The Dove is one of a rare breed – a ‘proper’ pub which is run by a beer enthusiast, the impressively bearded Roger Waters. Dating back to the mid-1800s, the pub has, probably by virtue of its rather out of the way location, managed to remain unaffected by the march of lager, jukeboxes and fruit machines, remaining a basic, bare-floorboarded two room bar which does not have gastro pub pretensions, but instead concentrates on serving six real ales at all times. In recent years there have been a few ventures in the town that aim for a similar purpose – The Old Cannon being one, The Beerhouse being another. Both of those pubs are also micro breweries as well, and the Cannon is very firmly in Gastro Pub territory. But they both just miss the ‘real pub’ ambience – they just seem to be too self conscious in their attempts to be the real thing, and end up looking like they are trying too hard.
Our arrival saw the pub in a nice, half full state, with locals already enjoying the available ales. We were sharp enough to bag one of the scrubbed wooden tables, which was a shrewd move because the bar soon filled up with drinkers. The ales that were ‘on’ constituted an interesting choice. Woodfordes Wherry and Crouch Vale Brewers’ Gold are always available as the staple beers, but in addition we also noted Nethergate IPA at 3.5 percent and a very interesting 5.2 percent bruiser from Lowestoft, Green Jack Mahseer IPA. One for later, I thought.
We began almost unanimously on the Nethergate. All the beers here are kept fastidiously, Roger being apparently something of a font of beer related knowledge. The pint was clear, amber-coloured and had a lovely frothy white head. At this relatively low strength, it didn’t pack much of a punch, but had a nice, malty flavour and a reasonable finish of [apparently fuggles] hops. As somebody who used to live in Huddersfield, now the apparent real ale capital of the UK’, you do get somewhat used to a certain style and the northern hop-monsters do make you a little blase when tasting anything else. In order to have something to wash down with our beer, we also bought a pint of pork scratchings from the bar – not the plastic bags of Black-Country rind you often get in pubs, but big, majestic bits of salty crackling which were ideal for producing a continued thirst.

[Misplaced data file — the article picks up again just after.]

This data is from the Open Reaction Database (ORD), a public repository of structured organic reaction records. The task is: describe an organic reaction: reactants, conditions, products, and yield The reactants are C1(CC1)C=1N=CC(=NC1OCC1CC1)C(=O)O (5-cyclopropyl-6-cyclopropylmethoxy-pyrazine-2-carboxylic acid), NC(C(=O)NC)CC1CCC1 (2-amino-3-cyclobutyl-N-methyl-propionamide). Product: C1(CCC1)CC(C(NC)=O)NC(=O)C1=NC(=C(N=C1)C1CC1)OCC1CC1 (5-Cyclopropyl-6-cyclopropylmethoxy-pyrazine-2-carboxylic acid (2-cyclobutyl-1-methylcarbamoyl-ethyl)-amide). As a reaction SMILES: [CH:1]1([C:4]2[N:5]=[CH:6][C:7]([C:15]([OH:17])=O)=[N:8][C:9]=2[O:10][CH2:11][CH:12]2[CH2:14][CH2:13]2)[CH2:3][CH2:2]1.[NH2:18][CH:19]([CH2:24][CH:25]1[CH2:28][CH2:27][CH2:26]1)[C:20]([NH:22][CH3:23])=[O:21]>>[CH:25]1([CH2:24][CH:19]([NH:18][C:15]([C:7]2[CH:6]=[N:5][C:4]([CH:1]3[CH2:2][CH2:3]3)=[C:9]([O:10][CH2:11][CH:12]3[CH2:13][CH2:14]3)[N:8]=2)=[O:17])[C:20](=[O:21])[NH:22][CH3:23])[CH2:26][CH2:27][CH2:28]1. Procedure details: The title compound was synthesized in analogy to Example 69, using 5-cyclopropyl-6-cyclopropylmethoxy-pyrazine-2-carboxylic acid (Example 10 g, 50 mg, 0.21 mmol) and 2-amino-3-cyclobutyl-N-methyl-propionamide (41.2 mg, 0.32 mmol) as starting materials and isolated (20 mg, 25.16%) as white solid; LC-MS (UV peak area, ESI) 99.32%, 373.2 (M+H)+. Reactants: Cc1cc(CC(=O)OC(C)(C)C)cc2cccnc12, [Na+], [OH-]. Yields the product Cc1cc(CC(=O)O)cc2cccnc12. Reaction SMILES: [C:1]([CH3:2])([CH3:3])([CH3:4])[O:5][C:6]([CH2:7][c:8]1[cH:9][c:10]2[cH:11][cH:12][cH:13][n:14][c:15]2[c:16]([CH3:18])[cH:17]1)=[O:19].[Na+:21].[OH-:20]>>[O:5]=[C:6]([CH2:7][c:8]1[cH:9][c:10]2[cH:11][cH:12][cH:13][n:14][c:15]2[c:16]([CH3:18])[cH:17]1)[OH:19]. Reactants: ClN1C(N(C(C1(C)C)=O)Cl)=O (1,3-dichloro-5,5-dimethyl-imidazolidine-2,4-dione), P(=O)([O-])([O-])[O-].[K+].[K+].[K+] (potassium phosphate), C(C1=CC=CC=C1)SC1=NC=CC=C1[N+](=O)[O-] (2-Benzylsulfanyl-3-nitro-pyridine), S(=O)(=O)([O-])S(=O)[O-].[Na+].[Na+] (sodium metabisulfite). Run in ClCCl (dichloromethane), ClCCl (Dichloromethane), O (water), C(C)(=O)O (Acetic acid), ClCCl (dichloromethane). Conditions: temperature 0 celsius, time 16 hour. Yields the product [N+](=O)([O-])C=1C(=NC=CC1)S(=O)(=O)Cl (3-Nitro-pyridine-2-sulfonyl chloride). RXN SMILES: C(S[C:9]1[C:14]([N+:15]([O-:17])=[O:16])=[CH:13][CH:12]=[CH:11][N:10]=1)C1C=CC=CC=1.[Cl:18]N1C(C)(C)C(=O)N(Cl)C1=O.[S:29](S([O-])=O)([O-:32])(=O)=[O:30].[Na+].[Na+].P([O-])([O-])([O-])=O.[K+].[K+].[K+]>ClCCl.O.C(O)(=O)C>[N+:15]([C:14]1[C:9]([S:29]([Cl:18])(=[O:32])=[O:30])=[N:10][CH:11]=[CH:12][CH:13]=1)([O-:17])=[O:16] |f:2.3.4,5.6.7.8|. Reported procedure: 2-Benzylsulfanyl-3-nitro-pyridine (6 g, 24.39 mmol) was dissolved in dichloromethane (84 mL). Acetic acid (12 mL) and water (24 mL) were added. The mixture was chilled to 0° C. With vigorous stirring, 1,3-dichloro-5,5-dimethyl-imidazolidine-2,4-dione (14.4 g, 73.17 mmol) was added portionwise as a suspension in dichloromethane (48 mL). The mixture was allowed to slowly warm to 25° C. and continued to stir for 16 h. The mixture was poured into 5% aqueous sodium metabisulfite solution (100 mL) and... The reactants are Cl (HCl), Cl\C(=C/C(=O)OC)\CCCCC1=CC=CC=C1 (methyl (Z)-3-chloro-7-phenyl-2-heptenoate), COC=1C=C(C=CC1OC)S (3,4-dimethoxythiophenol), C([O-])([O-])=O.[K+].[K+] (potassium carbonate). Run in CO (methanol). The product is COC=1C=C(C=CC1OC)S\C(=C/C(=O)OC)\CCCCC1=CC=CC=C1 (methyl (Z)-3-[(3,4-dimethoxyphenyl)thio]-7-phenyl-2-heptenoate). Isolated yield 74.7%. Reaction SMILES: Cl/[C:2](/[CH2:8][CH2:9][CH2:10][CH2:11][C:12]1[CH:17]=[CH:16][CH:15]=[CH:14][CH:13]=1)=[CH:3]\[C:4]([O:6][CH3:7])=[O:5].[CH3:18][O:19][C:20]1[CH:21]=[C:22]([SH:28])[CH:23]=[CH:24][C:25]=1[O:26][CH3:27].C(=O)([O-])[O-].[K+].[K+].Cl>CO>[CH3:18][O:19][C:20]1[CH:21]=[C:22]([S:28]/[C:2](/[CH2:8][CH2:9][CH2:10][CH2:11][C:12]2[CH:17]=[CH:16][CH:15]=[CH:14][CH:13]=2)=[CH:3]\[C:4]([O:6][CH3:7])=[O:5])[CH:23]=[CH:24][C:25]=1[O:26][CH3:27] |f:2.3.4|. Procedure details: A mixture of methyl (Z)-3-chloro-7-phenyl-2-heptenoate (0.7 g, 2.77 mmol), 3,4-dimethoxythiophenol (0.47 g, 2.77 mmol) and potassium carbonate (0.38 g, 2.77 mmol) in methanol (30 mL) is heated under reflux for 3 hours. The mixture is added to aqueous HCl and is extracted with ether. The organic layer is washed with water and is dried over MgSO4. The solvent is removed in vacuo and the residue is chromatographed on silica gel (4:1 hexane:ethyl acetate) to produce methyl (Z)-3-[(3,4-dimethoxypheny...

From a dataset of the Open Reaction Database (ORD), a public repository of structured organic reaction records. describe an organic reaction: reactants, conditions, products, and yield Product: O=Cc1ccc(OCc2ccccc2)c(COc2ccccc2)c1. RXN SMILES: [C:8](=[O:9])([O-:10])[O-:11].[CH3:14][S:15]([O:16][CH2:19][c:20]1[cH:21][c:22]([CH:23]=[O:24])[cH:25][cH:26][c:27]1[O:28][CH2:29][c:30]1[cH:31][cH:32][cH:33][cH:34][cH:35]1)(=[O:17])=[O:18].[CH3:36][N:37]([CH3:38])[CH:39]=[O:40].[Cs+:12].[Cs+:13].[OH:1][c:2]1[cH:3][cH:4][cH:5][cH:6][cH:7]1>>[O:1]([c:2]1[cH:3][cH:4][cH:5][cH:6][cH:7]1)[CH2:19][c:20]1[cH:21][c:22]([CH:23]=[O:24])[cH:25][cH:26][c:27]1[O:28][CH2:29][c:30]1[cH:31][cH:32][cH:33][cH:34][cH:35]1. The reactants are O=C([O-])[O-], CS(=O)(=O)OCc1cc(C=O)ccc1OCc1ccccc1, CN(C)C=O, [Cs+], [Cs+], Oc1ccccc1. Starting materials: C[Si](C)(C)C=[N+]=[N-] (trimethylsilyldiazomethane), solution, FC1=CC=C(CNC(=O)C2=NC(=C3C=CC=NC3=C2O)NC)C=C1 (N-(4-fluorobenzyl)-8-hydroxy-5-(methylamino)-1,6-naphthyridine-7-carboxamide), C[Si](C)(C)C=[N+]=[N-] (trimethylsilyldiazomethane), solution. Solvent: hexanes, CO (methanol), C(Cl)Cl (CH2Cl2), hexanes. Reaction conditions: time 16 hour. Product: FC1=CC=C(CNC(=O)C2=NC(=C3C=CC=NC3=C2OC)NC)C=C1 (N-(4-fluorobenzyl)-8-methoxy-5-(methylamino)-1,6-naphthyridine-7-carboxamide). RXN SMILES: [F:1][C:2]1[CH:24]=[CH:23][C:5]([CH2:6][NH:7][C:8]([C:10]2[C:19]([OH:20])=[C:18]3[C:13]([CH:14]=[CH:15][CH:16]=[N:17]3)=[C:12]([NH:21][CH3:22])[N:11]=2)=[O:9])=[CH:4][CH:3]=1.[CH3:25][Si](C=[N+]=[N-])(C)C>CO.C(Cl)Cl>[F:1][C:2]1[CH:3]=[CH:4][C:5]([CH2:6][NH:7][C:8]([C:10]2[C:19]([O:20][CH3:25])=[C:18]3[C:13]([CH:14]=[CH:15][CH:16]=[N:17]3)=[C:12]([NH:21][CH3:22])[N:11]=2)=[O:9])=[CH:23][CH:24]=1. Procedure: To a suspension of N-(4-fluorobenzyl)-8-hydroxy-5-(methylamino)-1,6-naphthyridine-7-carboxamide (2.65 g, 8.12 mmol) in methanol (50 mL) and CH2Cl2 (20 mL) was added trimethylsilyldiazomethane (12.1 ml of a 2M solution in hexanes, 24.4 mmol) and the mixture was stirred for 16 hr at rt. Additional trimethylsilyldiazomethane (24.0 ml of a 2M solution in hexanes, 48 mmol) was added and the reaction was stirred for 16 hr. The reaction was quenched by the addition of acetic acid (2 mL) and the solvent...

The problem with a sessionable beer such as the Nethergate is that you are tempted to drink it very quickly and then want another one. This was the case and so I suggested to my fellow drinkers that we move on and try a pint of the Green Jack, a much more formidable beer. The bar, although now full, was being served efficiently and waiting doesn’t seem to be a problem like it is in some pubs. The other thing that I noticed, first with surprise, but then delight that such a reactionary step could be taken, was that The Dove has no lager taps on the bar. Now I did not trouble myself to look into the fridges behind the bar, but I am sure a meagre supply of bottled lager may be available. However, what a statement, and what a great one at that. If you want to ensure that your pub is kept free of the kind of person who quaffs Carling habitually, then here is your template.
Now as I mentioned, The Dove does not ‘do’ food. However, a short chat with landlord Roger later on revealed that a bespectacled stranger sat at the bar was, in fact, also a local butcher, and his pork pies were available from the bar, wrapped individually in greaseproof paper and with a little mustard sachet included. We felt we had to continue our beery patronage of pork in its many, manifest forms, and so a pie each was procured. They were quite excellent – firm, meaty, with good short pastry and little jelly to distract from the taste. What a great drinking accompaniment – and luckily the Green Jack Mahseer IPA was strong enough to cut through the fatty pork.
Mahseer is a really great pint. It tastes like all of its 5.2 percent strength – you feel a sense of respect for it in the mouth. It is a strong, amber coloured pint with a creamy, tight head and a very long, almost American IPA kind of finish – probably because it has both English and American hops in the brew. I would place it close to Adnams American IPA for taste and strength.
And so the evening carried on – although we were generally sensible enough to swap back to the sessionable Nethergate after one Green Jack. Full marks to Roger and his team at The Dove.
I took this some time ago; it’s an HDR rendering of the boilers in the brewing house of the Greene King brewery in Bury St Edmunds. The brewery has dominated the town for as long as anybody can remember: when you are in the streets near to the site on a brewing day, you can see the clouds of steam from the boil, and the smell of malt extract and hops pervades the whole town. This picture is shot in small yard in front of one of the main buildings, through whose windows you can see the vast boilers that are used to boil the ‘mash’ and the hops, which are added at different stages. In the reflection on the window, you can see the tops of two of the vertical fermenting tanks that the finished, hopped wort is moved into, having been cooled, to turn, slowly, into beer.
Apologies for the few days without posting, after my 100% record! I’ve been in Swansea where there were some great night time photo opportunities, but it rained heavily the whole time, so the camera stayed firmly in the car. Anyway, I took some evening shots of Bury back in August, and went back to take some more of the area around the cathedral recently. These were mid afternoon pictures on a rather unsettled day, so I had to contend with the diffused light and some interesting clouds. But I still rather like some of the ‘keepers’ I took, all of which were taken hand held as opposed to using the trusty tripod. The good looking chap portrayed by the statue in the bottom photo is St Edmund, the King of East Anglia.